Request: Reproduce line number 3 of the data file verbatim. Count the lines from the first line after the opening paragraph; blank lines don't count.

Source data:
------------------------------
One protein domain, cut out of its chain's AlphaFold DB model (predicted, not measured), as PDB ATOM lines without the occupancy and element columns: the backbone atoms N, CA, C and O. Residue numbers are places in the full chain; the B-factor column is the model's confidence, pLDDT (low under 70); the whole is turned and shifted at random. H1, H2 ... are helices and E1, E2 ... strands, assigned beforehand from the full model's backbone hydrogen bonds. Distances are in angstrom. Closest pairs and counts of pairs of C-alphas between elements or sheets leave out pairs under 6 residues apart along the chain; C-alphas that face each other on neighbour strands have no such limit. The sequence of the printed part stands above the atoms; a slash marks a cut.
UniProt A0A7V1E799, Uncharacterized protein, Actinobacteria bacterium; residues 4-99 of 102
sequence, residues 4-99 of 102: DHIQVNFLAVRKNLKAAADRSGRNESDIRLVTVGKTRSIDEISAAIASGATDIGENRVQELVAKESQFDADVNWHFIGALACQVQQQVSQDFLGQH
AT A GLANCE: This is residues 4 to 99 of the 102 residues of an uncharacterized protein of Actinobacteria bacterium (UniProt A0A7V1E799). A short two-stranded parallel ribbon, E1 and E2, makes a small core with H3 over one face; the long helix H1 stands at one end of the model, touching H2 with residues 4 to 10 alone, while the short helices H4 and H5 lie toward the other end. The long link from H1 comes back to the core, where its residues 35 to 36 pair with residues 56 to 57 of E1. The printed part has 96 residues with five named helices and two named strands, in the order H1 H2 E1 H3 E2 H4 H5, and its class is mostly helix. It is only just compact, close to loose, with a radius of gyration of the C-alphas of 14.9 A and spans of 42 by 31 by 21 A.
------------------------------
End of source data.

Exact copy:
AT A GLANCE: This is residues 4 to 99 of the 102 residues of an uncharacterized protein of Actinobacteria bacterium (UniProt A0A7V1E799). A short two-stranded parallel ribbon, E1 and E2, makes a small core with H3 over one face; the long helix H1 stands at one end of the model, touching H2 with residues 4 to 10 alone, while the short helices H4 and H5 lie toward the other end. The long link from H1 comes back to the core, where its residues 35 to 36 pair with residues 56 to 57 of E1. The printed part has 96 residues with five named helices and two named strands, in the order H1 H2 E1 H3 E2 H4 H5, and its class is mostly helix. It is only just compact, close to loose, with a radius of gyration of the C-alphas of 14.9 A and spans of 42 by 31 by 21 A.